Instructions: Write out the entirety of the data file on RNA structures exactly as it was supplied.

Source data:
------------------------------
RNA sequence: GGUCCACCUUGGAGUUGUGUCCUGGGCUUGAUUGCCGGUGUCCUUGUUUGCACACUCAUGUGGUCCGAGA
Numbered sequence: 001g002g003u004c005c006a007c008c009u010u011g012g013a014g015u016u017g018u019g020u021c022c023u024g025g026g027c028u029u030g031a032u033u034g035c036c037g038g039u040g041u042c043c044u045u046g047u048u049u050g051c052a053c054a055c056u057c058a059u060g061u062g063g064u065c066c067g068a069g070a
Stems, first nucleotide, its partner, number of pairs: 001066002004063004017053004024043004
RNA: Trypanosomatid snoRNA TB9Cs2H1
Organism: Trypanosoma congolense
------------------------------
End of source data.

RNA sequence: GGUCCACCUUGGAGUUGUGUCCUGGGCUUGAUUGCCGGUGUCCUUGUUUGCACACUCAUGUGGUCCGAGA
Numbered sequence: 001g002g003u004c005c006a007c008c009u010u011g012g013a014g015u016u017g018u019g020u021c022c023u024g025g026g027c028u029u030g031a032u033u034g035c036c037g038g039u040g041u042c043c044u045u046g047u048u049u050g051c052a053c054a055c056u057c058a059u060g061u062g063g064u065c066c067g068a069g070a
Stems, first nucleotide, its partner, number of pairs: 001066002004063004017053004024043004
RNA: Trypanosomatid snoRNA TB9Cs2H1
Organism: Trypanosoma congolense